I am not aware of any other considerations than those just adduced which offer even the glimpse of an explanation of the origin of these animal traits in man. We need not, however, confino our attention to idiots only. Whence come the savage snarl, the destructive disposition, the obscene language, the wild howl, the offensive habits, displayed by some of the insane Î Why should a human being deprived of his reason ever become so brutal in character as some do, unless he has tho brute nature within him? In most large asylums there is one, or more than one, example of a demented person who trnly ruminates : bolting his food rapidly, he retires afterwards to a oorncr, where at his leisure he quietly brings it up again into the month and masticates it as the cow does. I should take up a long time if I were to enumerate the various brute-like characteristics that are at times witnessed among the insane; enough to say that some very strong facts and arguments in support of Mr. Darwin's views might be drawn from the field of morbid psychology. We may, without much difficulty, trace savagery in civilisation, as we can trace animalism in savagery; and in the defeneration of insanity, in the unbinding, so to say, of the human kind, there are exhibited marks denoting the elementary instincts of its composition.
It behoves ns, as scientific inquirers, to realise distinctly the physical meaning of the progress of human intelligence from generation to generation. What structural differences in the brain are implied by it? That an increasing purpose runs through the ages,and that "the thoughts of men are widening with tho process of the suns," no one will call in question; and that this procese has been accompanied by a progressive development of the cerebral hemispheres, the convolutions of which have increased in size, number, and complexity, will hardly now be disputed. Whether the fragments of ancient human crania which have been discovered in Europe do or do not testify to the existence of a barbarons race that disappeared before historical time, they certainly mark a race not higher than the lowest surviving human variety. Dr. Prichard's comparison of the skulls of the same nation at different periods of its history led him to the conclusion that the present inhabitants of Britain," either as the result of many ages of great intellectual cultivation, or from some other cause, have much more capacious brain-cases than their forefathers." Yet stronger evidence of a growth of brain with the growth of intelligence is famished by an exami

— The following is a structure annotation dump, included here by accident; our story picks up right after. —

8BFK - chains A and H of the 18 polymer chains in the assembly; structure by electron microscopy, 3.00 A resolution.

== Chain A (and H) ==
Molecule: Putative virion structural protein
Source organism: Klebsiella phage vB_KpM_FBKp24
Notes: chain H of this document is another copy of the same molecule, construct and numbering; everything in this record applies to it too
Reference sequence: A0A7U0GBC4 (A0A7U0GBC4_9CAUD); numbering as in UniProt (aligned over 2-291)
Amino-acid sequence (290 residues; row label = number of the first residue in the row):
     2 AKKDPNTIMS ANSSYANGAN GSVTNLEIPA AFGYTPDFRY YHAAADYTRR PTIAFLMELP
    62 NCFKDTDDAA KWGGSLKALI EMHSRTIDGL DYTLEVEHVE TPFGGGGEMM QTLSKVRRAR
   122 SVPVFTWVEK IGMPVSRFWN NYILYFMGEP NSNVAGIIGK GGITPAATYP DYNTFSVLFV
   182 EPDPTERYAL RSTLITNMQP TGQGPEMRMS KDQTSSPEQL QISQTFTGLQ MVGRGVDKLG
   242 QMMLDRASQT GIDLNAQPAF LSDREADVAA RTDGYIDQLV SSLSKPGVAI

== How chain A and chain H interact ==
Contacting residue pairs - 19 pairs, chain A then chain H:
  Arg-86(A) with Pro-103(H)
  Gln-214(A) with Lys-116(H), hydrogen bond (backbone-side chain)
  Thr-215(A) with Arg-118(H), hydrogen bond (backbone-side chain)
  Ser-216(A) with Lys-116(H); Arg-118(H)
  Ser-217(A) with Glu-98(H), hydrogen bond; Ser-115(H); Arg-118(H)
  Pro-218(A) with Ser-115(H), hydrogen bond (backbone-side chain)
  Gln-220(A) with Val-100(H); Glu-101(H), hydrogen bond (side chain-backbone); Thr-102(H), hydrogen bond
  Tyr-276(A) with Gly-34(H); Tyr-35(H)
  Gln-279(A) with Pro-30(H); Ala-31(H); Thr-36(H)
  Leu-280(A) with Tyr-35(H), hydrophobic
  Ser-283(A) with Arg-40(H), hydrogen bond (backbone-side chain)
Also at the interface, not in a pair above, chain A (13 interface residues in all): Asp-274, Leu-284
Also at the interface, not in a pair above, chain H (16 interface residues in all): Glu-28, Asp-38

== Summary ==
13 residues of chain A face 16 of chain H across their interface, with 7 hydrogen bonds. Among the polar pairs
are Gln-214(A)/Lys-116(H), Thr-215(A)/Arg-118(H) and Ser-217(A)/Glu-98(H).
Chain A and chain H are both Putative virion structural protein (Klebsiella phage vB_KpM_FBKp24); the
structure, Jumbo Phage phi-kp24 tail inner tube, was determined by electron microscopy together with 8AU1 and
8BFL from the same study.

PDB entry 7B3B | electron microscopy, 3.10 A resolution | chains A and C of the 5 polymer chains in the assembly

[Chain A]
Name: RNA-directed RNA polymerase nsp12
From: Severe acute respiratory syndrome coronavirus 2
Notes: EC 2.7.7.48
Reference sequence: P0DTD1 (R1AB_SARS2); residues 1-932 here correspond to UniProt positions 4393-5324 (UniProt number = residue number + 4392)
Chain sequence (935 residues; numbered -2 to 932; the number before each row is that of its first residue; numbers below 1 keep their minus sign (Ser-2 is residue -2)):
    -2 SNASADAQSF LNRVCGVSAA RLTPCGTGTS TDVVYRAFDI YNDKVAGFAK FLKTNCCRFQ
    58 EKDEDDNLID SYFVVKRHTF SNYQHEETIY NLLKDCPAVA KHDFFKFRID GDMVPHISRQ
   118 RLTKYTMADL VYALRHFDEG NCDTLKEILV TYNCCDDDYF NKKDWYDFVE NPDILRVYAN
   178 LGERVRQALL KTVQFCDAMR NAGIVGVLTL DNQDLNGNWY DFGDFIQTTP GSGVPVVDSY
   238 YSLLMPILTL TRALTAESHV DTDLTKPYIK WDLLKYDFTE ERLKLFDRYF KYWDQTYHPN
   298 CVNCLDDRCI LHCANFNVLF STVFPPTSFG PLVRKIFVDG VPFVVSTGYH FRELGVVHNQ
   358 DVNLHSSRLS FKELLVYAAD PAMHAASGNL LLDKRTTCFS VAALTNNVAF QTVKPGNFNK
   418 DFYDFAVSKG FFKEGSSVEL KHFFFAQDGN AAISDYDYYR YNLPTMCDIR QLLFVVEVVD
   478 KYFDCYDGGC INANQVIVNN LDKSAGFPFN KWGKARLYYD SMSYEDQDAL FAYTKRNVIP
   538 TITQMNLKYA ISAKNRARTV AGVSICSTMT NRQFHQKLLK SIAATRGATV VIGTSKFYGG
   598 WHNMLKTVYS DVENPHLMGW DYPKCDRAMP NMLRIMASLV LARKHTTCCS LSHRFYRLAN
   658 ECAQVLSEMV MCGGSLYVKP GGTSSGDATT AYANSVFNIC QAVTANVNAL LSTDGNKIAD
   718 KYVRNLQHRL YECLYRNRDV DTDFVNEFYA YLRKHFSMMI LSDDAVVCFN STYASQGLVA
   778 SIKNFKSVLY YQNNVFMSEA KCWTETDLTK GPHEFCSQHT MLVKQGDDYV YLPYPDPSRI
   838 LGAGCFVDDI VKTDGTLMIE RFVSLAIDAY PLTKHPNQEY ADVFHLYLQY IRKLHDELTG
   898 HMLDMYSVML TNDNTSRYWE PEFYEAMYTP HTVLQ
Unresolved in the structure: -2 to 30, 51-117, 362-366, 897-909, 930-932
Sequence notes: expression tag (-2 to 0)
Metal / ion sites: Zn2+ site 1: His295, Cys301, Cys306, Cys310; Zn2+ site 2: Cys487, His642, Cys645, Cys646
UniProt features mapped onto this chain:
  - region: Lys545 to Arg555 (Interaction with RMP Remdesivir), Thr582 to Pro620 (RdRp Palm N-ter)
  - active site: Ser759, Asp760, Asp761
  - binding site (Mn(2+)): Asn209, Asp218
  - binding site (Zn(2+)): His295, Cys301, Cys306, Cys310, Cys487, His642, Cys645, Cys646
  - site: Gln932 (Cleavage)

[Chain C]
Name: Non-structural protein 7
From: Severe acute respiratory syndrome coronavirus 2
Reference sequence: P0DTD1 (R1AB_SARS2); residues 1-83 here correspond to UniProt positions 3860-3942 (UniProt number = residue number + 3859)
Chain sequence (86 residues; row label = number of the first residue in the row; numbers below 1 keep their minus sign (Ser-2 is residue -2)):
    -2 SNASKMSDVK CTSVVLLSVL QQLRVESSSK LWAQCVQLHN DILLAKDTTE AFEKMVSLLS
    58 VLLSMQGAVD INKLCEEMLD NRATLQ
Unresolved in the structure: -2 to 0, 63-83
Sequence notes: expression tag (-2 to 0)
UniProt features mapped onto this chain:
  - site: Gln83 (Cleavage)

• Two lectures delivered at the Royal College of Physicians In 1S70. By Heurt Maddslet, MP, F.IIC.P., Professor of Medical Jurinprudenoe In University College, London.
ostión of the brains of existing savages. Gratiolet has figured and deacribod the brains of the Hottentot Venus, who was nowise an idiot. He found a striking simplicity and a regular arrangement »f the convolutions of the frontal lobes, which presented an almost perfect symmetry in the two hemispheres.'involuntarily recalling the regularity and symmetry of the cerebral convolutions in the lower animale. The brain was palpably inferior to that of a normally developed white woman, and could only be compared with the brain of a white idiotic from arrest of cerebral development. Mr. Marshall has also recoutly examined the brain of a Bushwoman, and has discovered like evidence of structural inferiority: the primary convolutions, although all present, wore smaller and much less complicated than in the European ; external connecting convolutions were still more remarkably defective ; the secondary sulci and convolutions were everywhere decidedly less developed ; there wa-i a deficiency •of transverse commissural fibres ; and in size, and every one of the signs of comparitive inferiority, 41 it leaned, as it were, to the higher quadrunianous forms." The developmental differences between this brain and the brain of a European were in fact of the same kind as, though less in degree than, those between the brain of an ape and that of man. Among Europeans the average weight of the brain is greater in educated than in uneducated persons ;its size—other circumstances being equal—bearing a general relation to the mental power of the individual. Dr. Thurnam concludes, from a eerie« of oarefullj-compiled tables, that while the average weight of the brain in ordinary Europeans is 49 onnces, it is 64-6 ounces in distinguished men; and Professor Wagner found a remarkably complex arrangement of the convolutions in the brains of five very eminent men which he examined. Thus, then, while we take it to be well established that the convolutions of the human brain have undergone a considerable development through the ages, we may no less justly conclude that its larger, more numerous, and complex convolutions reproduce the higher and more varied mental activity to the progressive evolution of which their progressive increase has answered—that they manifest the kind of function which has determined the structure. The vesicular neurine has increased in quantity and in quality, and the function of the increased and more highly-endowed structure is to display that intelligence which it unconsciously embodies. The nativo Australian, who is one of the lowest existing savages, has no words in hie language toexpress such exalted ideas as j ustice, love, virtue mercy ; he has no such ideas iu his mind, and cannot comprehend them. The vesicular neurine which should embody them in its constitution and manifest them in all its function, has not been developed in his convolutions; he is as incapable, therefore, of the higher mental displays of abstract reasoning and moral feeling as an ■idiot is, and for a like reason. Indeed, were we to imagine a person born in this conntry, at this time, with a brain of no higher development than the brain of an Australian savage or a Bushman, it is perfectly certain that he would be more or less of au imbecile. Aud tho only way, I suppose, in which beings of so low an order of development could be raised to a civilised level of feeling and thought would be by cultivation continued through several generations -, they would have to undergo a gradual process of humanisation before they could attain to the capacity of civilisation.